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Assuming 44100 samples per second in a short 4-8 second-long audio .wav file, if I want perform FFT to detect the power spectrum, amplitude, and phase shift from 20 Hz to 10000 Hz (humans lose the ability hear above 10000 Hz with increasing age), I am thinking I will need window lengths of at least 4410 samples? This is because, within a second, a 20 Hz cycle will occur every 2205 samples (44100/20), but due to Nyquist, I will need twice the 2205 or 4410 samples.

For human hearing, what is the typical window width used so that deconvolution will result in clean audio quality? For some reason, I think the long wavelengths of 20 Hz will require window widths no shorter than 4410 samples. Given this, why are their STFT matrices shown in reports which have 1024 bins in the time domain for 4 second .wav files? (see the image below from the NMF chapter at musicinformationretrieval.com). The 1024 bins must be based on the jump size -- that site never states that they employ windows widths of 4410 with much shorter jump sizes.

UPDATE

The goal is to replicate the NMF results presented here via OOP with a compilable programming language (.NET) -- not an interpretive language like R, Matlab, Librosa, etc. Their STFT results were obtained using Librosa by merely invoking the syntax S = librosa.stft(x). It would be futile to chase down Librosa's default settings for FFT bin spacing and window jump length for STFT matrix generation by Librosa because I am not using Librosa.

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  • $\begingroup$ see the update in the OP. $\endgroup$ – JoleT Oct 26 at 17:38
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Humans do not use FFTs or fixed size windows when perceiving sound. So the mechanism of displaying STFTs can't be used to categorize what a human will "detect", or to produce data that will have a "clean audio quality".

For high frequencies, humans can perceive with a higher time resolution than STFTs that are spaced apart by 1024 when overlapped.

The Nyquist sampling criteria is about the highest frequencies, not the lowest. For the lowest audible frequencies, IIRC, some psychoacoustic experiments seem to show that humans require 6 or more periods of a sound frequency to hear it as a tone at a point in time, which would be displayed by an FFT frame length of closer to 16384, not 4410.

A spectrogram that more realistically models human hearing would have to use something like a different frequency analysis window width (time duration) for every horizontal frequency line or band (N per octave for some N that depends on frequency), and more closely spaced near the highest audible tone frequencies than for low.

Just because one has a hammer does not make everything else a nail. Fixed-size (and fixed offset) FFTs are used because they are mathematically clean, complete, and invertible computationally efficient linear basis transforms. Easier to graph. But the parameters of human perception do not necessarily fit the criteria or result of computing or displaying any particular window size or offset of FFT.

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  • $\begingroup$ That's interesting, since it implies that problems associated with Hz bin spacing during STFT generation and ISTFT to deconvolute with IFFT is not really linear and there are no optimal rules of thumb. Everything always depends on the data. An FFT framelength (N) of 16384 at low frequencies would exacerbate the already suffering computational expense. $\endgroup$ – JoleT Oct 26 at 17:59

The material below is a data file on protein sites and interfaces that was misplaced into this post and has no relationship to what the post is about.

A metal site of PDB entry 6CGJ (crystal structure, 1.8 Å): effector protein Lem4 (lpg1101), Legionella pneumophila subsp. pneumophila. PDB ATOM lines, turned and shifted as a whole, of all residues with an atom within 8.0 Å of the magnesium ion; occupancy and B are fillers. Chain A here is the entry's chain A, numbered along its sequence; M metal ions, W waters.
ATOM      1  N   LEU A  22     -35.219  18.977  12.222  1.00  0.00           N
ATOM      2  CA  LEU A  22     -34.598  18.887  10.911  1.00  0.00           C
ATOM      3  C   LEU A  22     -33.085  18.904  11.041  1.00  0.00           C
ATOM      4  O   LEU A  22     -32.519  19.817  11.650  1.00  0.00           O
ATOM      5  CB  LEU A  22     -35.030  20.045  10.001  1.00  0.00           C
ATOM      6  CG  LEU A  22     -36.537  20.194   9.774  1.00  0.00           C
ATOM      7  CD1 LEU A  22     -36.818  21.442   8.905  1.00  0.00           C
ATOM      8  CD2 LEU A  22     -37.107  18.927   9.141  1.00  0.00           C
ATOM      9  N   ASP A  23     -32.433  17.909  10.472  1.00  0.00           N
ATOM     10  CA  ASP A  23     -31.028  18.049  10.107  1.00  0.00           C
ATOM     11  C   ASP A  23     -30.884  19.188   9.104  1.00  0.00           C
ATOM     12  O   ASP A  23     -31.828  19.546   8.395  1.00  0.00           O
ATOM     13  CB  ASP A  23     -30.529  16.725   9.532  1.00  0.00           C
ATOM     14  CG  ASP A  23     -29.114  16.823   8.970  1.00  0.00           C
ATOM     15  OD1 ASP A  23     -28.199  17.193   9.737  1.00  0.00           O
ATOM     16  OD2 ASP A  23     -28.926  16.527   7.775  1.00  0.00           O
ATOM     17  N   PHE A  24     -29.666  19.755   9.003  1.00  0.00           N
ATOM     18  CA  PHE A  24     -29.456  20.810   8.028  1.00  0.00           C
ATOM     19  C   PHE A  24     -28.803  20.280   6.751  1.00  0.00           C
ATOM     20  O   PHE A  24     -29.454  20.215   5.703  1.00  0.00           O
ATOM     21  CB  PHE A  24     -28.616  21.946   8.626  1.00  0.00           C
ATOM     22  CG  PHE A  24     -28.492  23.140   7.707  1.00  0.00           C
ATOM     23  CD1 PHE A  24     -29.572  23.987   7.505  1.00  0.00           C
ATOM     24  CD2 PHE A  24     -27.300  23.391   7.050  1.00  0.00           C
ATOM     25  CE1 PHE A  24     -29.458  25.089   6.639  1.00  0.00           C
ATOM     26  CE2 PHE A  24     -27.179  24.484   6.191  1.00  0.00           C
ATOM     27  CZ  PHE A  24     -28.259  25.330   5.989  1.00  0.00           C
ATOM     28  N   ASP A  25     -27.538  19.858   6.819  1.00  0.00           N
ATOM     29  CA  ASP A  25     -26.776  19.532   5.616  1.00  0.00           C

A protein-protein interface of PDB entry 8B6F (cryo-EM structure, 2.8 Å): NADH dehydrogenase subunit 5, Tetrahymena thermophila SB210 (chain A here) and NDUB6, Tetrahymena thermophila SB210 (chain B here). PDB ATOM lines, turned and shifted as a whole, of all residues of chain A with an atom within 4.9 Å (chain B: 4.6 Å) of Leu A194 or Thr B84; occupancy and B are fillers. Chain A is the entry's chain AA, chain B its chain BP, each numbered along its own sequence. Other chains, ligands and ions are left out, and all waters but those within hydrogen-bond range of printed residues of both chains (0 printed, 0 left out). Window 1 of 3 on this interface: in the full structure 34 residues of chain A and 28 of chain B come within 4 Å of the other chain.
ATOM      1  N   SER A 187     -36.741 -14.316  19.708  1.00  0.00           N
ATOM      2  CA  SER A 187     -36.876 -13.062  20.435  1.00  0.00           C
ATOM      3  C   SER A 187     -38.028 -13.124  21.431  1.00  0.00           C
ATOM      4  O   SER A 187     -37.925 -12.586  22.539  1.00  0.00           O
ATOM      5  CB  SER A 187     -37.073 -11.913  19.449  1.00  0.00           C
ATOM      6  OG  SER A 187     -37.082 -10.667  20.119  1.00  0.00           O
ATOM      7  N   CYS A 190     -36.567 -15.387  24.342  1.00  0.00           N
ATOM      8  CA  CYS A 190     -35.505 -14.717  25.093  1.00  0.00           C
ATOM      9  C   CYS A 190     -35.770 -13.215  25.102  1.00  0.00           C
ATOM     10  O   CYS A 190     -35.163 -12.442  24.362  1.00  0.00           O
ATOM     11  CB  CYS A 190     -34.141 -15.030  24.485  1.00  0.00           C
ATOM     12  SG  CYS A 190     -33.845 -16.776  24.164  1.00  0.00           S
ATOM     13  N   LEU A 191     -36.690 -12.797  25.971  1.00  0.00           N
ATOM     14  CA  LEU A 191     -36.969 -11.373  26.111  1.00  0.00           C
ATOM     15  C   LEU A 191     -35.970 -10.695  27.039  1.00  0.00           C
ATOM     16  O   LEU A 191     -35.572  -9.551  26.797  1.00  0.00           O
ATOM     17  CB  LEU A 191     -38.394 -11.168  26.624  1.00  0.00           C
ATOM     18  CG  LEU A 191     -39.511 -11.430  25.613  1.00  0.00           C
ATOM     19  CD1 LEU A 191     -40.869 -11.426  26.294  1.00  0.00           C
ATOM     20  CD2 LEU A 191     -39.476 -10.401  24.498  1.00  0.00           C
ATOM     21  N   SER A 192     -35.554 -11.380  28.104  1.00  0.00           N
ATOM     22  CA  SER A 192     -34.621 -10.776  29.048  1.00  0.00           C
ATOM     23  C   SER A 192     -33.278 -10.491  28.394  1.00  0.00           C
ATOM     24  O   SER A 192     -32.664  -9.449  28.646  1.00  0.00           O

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    $\begingroup$ A good question to ask might be why do audio compression algorithms get away with using smallish fixed size DCTs, even after throwing away much of the details of the DCT results by filter-banking and thresholding the outputs. Possibly because the visual display of filtered DCT results would be uglier and un-intuitive. $\endgroup$ – hotpaw2 Oct 26 at 18:32
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Regarding the first paragraph of your question: The number of samples used in a discrete Fourier transform (DFT) depends on your desired DFT bin spacing (the frequency difference between adjacent DFT bins) in the frequency domain. If that desired bin spacing is Fo Hz, and the time-domain signal sample rate is Fs samples/second, then the number time samples, N, is:

N = Fs/Fo samples. (1)

For example, at Fs = 44100, if you select N = 4410 samples then the DFT bin spacing will be:

Fo = Fs/N = 44100/4410 = 10 Hz. (2)

However, for the traditional radix-2 fast Fourier transform (FFT) N must be an integer power of two. So using the above Eq. (2) when N = 2^12 = 4096 then Fo = 44100/4096 = 10.766 Hz.

Regarding the second paragraph of your question: I don't fully understand that paragraph but if Fs = 44100, someone performing 1024-point FFTs (N = 1024) produces spectra where the FFT bin spacing is:

Fo = Fs/N = 44100/1024 = 43.06 Hz. (3)

Does that Fo = 43.06 Hz FFT bin spacing seem correct based on other information you see from the NMF chapter?

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    $\begingroup$ @JoleT. I don't know what you mean by: "since N=1024 for a radix-2 FFT can not reliably detect 10000 Hz due to Nyquist." But remember, when N = 1024 and Fs = 44100, the positive frequency range of the FFT will go from zero Hz to (1/2-1/N)*Fs = 22.007 kHz. $\endgroup$ – Richard Lyons Oct 26 at 17:58
  • $\begingroup$ Thanks, that chapter on NMF does not provided any information on the FFT framelength (N), or the jump length of overlapping windows. I presume they did go down to 20 Hz, which would require an N of 2048 for 21.53 Hz bin spacing. $\endgroup$ – JoleT Oct 26 at 18:04
  • $\begingroup$ Correct, I meant 10 Hz not 10000 Hz. $\endgroup$ – JoleT Oct 26 at 18:07

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